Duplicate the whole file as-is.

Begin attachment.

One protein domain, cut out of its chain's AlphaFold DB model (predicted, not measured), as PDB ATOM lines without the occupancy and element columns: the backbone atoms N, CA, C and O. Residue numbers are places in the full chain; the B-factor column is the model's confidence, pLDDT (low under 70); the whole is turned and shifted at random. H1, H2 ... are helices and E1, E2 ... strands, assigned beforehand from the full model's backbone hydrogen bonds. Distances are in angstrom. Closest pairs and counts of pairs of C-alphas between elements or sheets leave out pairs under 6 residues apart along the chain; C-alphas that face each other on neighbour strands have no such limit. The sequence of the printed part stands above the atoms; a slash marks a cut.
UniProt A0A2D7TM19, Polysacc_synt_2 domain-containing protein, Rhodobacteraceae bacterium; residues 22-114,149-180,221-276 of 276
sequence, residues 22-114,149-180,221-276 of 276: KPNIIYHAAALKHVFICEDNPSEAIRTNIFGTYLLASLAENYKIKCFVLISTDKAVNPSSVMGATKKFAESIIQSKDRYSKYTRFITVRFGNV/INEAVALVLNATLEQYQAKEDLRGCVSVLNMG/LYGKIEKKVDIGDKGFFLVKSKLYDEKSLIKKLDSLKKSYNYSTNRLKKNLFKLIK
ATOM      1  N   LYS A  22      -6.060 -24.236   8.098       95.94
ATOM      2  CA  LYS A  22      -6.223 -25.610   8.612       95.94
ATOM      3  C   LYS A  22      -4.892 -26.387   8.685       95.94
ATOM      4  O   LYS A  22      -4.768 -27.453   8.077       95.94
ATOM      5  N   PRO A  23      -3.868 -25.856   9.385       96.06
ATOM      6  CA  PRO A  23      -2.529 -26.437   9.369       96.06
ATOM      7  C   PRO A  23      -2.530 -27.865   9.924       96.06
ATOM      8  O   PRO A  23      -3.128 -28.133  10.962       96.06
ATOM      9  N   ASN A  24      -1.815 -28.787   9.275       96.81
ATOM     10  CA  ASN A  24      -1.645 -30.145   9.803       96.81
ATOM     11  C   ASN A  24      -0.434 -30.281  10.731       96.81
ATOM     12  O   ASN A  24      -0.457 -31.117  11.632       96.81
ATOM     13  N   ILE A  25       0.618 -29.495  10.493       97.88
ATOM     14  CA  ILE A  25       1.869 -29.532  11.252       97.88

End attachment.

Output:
One protein domain, cut out of its chain's AlphaFold DB model (predicted, not measured), as PDB ATOM lines without the occupancy and element columns: the backbone atoms N, CA, C and O. Residue numbers are places in the full chain; the B-factor column is the model's confidence, pLDDT (low under 70); the whole is turned and shifted at random. H1, H2 ... are helices and E1, E2 ... strands, assigned beforehand from the full model's backbone hydrogen bonds. Distances are in angstrom. Closest pairs and counts of pairs of C-alphas between elements or sheets leave out pairs under 6 residues apart along the chain; C-alphas that face each other on neighbour strands have no such limit. The sequence of the printed part stands above the atoms; a slash marks a cut.
UniProt A0A2D7TM19, Polysacc_synt_2 domain-containing protein, Rhodobacteraceae bacterium; residues 22-114,149-180,221-276 of 276
sequence, residues 22-114,149-180,221-276 of 276: KPNIIYHAAALKHVFICEDNPSEAIRTNIFGTYLLASLAENYKIKCFVLISTDKAVNPSSVMGATKKFAESIIQSKDRYSKYTRFITVRFGNV/INEAVALVLNATLEQYQAKEDLRGCVSVLNMG/LYGKIEKKVDIGDKGFFLVKSKLYDEKSLIKKLDSLKKSYNYSTNRLKKNLFKLIK
ATOM      1  N   LYS A  22      -6.060 -24.236   8.098       95.94
ATOM      2  CA  LYS A  22      -6.223 -25.610   8.612       95.94
ATOM      3  C   LYS A  22      -4.892 -26.387   8.685       95.94
ATOM      4  O   LYS A  22      -4.768 -27.453   8.077       95.94
ATOM      5  N   PRO A  23      -3.868 -25.856   9.385       96.06
ATOM      6  CA  PRO A  23      -2.529 -26.437   9.369       96.06
ATOM      7  C   PRO A  23      -2.530 -27.865   9.924       96.06
ATOM      8  O   PRO A  23      -3.128 -28.133  10.962       96.06
ATOM      9  N   ASN A  24      -1.815 -28.787   9.275       96.81
ATOM     10  CA  ASN A  24      -1.645 -30.145   9.803       96.81
ATOM     11  C   ASN A  24      -0.434 -30.281  10.731       96.81
ATOM     12  O   ASN A  24      -0.457 -31.117  11.632       96.81
ATOM     13  N   ILE A  25       0.618 -29.495  10.493       97.88
ATOM     14  CA  ILE A  25       1.869 -29.532  11.252       97.88